The White House chief of staff says some immigrants may have been "too afraid" or "too lazy" to sign up for the Obama-era program protecting them from deportation. President Donald Trump has said the Obama-era program will end March 5. Chief of staff John Kelly is dismissing the idea of a short-term extension of that deadline. He says those currently protected under the program aren't immediate targets for deportation.
, In this Jan. 30, 2018 photo, White House Chief of Staff John Kelly applauds President Donald Trump at his first State of the Union address, at the Capitol in Washington. Kelly has told a small group of reporters, Tuesday, Feb. 6, 2018 at the Capitol that "Dreamers" would not be a priority for deportation, even if their Obama-era protections expire and a deadlocked Congress hasn't completed a deal to protect them. (AP Photo/J. Scott Applewhite)
07 of February 2018 00:29:50
WASHINGTON (AP) — Some immigrants may have been "too afraid" or "too lazy" to sign up for the Obama-era program that offers protection from deportation, White House chief of staff John Kelly said Tuesday as he defended President Donald Trump's proposal on the divisive issue.
Kelly discounted the possibility that Trump would announce a temporary extension of the Deferred Action for Childhood Arrivals program beyond March 5, when its protections could expire. He said the administration would not ask Congress to set a later date to give bargainers more time to reach a bipartisan deal, but said the government would not start deporting "Dreamers" who don't have criminal records.
"They are not a priority for deportation," he told reporters.
Kelly spoke as lawmakers have deadlocked in an effort to reach an immigration compromise. Barring an unlikely last-minute agreement, the Senate is expected to begin debating the issue next week, and it is unclear what if any plan will survive.
"We just don't know where 60 votes are for any particular proposal," said Senate Majority Leader Mitch McConnell, R-Ky., citing the votes needed for passage. Republicans have a slim majority and any measure will need around a dozen Democratic votes to succeed.
Kelly said Trump's recent offer to provide a path to citizenship for up to 1.8 million immigrants went "beyond what anyone could have imagined." A bipartisan offer by six senators that Trump rejected would have made citizenship possible for the 690,000 "Dreamers" registered under the program, nicknamed DACA, which shields immigrants who came to the U.S. as children and stayed here illegally.
"There are 690,000 official DACA registrants and the president sent over what amounts to be two and a half times that number, to 1.8 million," Kelly said. "The difference between (690,000) and 1.8 million were the people that some would say were too afraid to sign up, others would say were too lazy to get off their asses, but they didn't sign up."
Immigration experts cite various reasons why people eligible for DACA's protections do not apply. These include lack of knowledge about the program, a worry that participating will expose them to deportation and an inability to afford registration fees.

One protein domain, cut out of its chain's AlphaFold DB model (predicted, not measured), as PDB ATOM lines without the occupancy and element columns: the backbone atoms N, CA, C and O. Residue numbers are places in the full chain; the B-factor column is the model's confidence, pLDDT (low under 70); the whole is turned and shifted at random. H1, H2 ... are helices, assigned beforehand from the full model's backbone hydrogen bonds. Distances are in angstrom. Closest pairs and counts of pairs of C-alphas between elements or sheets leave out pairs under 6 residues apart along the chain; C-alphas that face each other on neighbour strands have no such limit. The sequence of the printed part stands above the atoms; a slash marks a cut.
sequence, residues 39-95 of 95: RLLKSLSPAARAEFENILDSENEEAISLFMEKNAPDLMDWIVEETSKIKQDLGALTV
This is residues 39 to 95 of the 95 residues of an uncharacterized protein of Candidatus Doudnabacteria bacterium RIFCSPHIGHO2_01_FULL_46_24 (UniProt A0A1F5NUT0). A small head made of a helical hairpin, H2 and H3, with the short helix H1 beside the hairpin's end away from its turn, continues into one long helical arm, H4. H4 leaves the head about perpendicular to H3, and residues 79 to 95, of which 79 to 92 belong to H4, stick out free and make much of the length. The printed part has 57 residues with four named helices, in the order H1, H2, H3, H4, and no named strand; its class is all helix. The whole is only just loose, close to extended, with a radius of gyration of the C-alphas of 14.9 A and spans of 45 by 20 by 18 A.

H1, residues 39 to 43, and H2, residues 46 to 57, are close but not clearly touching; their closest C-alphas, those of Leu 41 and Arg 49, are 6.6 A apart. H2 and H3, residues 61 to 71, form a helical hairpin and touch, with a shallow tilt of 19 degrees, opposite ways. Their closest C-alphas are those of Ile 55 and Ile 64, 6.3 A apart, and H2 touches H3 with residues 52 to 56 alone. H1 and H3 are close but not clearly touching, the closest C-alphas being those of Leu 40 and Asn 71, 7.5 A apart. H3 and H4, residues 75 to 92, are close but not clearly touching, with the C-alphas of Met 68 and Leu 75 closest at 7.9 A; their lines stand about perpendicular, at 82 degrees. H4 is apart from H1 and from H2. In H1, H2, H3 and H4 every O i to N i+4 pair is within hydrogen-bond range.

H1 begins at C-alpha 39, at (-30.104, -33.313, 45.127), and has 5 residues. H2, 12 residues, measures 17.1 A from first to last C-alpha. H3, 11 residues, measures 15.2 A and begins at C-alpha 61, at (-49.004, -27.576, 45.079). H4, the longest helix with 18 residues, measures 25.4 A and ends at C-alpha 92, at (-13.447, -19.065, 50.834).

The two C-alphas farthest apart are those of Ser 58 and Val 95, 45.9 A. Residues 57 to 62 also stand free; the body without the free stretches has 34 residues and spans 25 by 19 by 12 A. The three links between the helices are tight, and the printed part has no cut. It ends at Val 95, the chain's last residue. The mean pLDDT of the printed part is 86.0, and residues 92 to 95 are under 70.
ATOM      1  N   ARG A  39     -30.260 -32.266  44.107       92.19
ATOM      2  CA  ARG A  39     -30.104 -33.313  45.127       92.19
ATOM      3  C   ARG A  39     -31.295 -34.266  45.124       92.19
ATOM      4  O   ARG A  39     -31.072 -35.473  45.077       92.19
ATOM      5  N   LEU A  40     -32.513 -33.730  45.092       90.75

"I'm sorry for that characterization. It doesn't surprise me from Gen. Kelly," No. 2 Senate Democratic leader Richard Durbin of Illinois, his party's chief immigration negotiator, said of the White House staff chief's remarks.
At a later bargaining session among lawmakers and White House officials, No. 2 House Democratic leader Steny Hoyer of Maryland "had an exchange" with Kelly about the comments, Durbin said.
Hoyer later declined to describe his comments, saying, "I want to get a deal done."
Durbin also scoffed at Kelly's assertion that "Dreamers" would not be deported after the March 5 deadline arrives.
"It's cold comfort to DACA people that if Congress does nothing, they're still safe in the loving arms of the Department of Homeland Security," said Durbin.
With leaders working on a separate track toward a budget pact, Trump threw a knuckle ball into the mix, saying he'd "love to see a shutdown" if Democrats didn't meet his immigration demands.
Trump said last September that he was ending DACA but gave lawmakers until March 5 to pass legislation shielding the Dreamers. A federal judge has indefinitely blocked Trump from terminating the program's protections, blunting the deadline's immediate impact.
Many lawmakers are uneasy about what might happen to the Dreamers after March 5, and Democrats — and Trump himself — are using that uncertainty as leverage to help force a deal.
Kelly rejected the idea of asking lawmakers to extend the deadline, saying, "What makes them act is pressure."
In exchange for making citizenship a possibility, Trump wants $25 billion for border security, including money to build parts of his coveted wall along the U.S.-Mexico boundary. He also wants to curb legal immigration, restricting the relatives that legal immigrants could sponsor for citizenship and ending a lottery that distributes visas to people from diverse places like Africa.
"I can't imagine men and women of good will who begged this president to solve the problem of DACA" would oppose Trump's proposal, Kelly said. He added, "Right now, the champion of all people who are DACA is Donald Trump."
Democrats strongly oppose limiting legal immigration, and conservatives are against giving citizenship to DACA recipients, and Trump's bill has gotten little traction in Congress. Durbin, his party's chief vote counter, said Trump's proposal would not get 60 Senate votes, saying, "I don't think it will get any votes on the Democratic side."
Associated Press writer Kevin Freking contributed to this report.